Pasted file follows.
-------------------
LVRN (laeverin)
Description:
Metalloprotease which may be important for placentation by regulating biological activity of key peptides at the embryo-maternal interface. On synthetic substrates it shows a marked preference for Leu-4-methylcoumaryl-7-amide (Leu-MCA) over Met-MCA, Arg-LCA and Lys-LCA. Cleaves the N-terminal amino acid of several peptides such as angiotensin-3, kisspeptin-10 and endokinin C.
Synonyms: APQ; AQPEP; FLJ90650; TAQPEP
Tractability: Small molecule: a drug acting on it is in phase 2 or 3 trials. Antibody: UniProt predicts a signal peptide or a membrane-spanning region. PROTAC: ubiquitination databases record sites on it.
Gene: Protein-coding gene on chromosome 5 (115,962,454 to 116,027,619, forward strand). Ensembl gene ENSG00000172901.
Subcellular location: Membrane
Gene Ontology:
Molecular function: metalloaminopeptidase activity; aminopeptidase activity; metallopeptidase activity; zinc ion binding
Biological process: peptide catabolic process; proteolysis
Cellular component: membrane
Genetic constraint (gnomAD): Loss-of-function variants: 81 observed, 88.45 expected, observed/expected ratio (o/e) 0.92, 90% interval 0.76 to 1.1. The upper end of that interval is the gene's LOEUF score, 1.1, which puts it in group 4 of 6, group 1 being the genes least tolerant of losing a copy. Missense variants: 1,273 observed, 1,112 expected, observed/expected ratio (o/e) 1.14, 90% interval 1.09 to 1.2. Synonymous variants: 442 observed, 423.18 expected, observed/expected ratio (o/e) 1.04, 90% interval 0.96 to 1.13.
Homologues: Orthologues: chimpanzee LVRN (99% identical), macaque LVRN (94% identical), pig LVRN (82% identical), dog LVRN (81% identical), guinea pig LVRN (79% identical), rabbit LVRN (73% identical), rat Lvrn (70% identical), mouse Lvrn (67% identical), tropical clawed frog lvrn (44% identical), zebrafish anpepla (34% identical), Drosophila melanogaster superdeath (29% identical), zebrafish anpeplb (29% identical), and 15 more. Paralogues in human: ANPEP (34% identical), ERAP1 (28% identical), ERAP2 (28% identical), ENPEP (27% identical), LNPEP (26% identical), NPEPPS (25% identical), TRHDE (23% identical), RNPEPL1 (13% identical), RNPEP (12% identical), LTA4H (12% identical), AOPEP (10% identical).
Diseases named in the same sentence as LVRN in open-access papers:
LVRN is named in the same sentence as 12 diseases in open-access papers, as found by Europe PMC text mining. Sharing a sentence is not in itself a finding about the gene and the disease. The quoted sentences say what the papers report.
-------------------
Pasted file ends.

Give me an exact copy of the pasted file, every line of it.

LVRN (laeverin)
Description:
Metalloprotease which may be important for placentation by regulating biological activity of key peptides at the embryo-maternal interface. On synthetic substrates it shows a marked preference for Leu-4-methylcoumaryl-7-amide (Leu-MCA) over Met-MCA, Arg-LCA and Lys-LCA. Cleaves the N-terminal amino acid of several peptides such as angiotensin-3, kisspeptin-10 and endokinin C.
Synonyms: APQ; AQPEP; FLJ90650; TAQPEP
Tractability: Small molecule: a drug acting on it is in phase 2 or 3 trials. Antibody: UniProt predicts a signal peptide or a membrane-spanning region. PROTAC: ubiquitination databases record sites on it.
Gene: Protein-coding gene on chromosome 5 (115,962,454 to 116,027,619, forward strand). Ensembl gene ENSG00000172901.
Subcellular location: Membrane
Gene Ontology:
Molecular function: metalloaminopeptidase activity; aminopeptidase activity; metallopeptidase activity; zinc ion binding
Biological process: peptide catabolic process; proteolysis
Cellular component: membrane
Genetic constraint (gnomAD): Loss-of-function variants: 81 observed, 88.45 expected, observed/expected ratio (o/e) 0.92, 90% interval 0.76 to 1.1. The upper end of that interval is the gene's LOEUF score, 1.1, which puts it in group 4 of 6, group 1 being the genes least tolerant of losing a copy. Missense variants: 1,273 observed, 1,112 expected, observed/expected ratio (o/e) 1.14, 90% interval 1.09 to 1.2. Synonymous variants: 442 observed, 423.18 expected, observed/expected ratio (o/e) 1.04, 90% interval 0.96 to 1.13.
Homologues: Orthologues: chimpanzee LVRN (99% identical), macaque LVRN (94% identical), pig LVRN (82% identical), dog LVRN (81% identical), guinea pig LVRN (79% identical), rabbit LVRN (73% identical), rat Lvrn (70% identical), mouse Lvrn (67% identical), tropical clawed frog lvrn (44% identical), zebrafish anpepla (34% identical), Drosophila melanogaster superdeath (29% identical), zebrafish anpeplb (29% identical), and 15 more. Paralogues in human: ANPEP (34% identical), ERAP1 (28% identical), ERAP2 (28% identical), ENPEP (27% identical), LNPEP (26% identical), NPEPPS (25% identical), TRHDE (23% identical), RNPEPL1 (13% identical), RNPEP (12% identical), LTA4H (12% identical), AOPEP (10% identical).
Diseases named in the same sentence as LVRN in open-access papers:
LVRN is named in the same sentence as 12 diseases in open-access papers, as found by Europe PMC text mining. Sharing a sentence is not in itself a finding about the gene and the disease. The quoted sentences say what the papers report.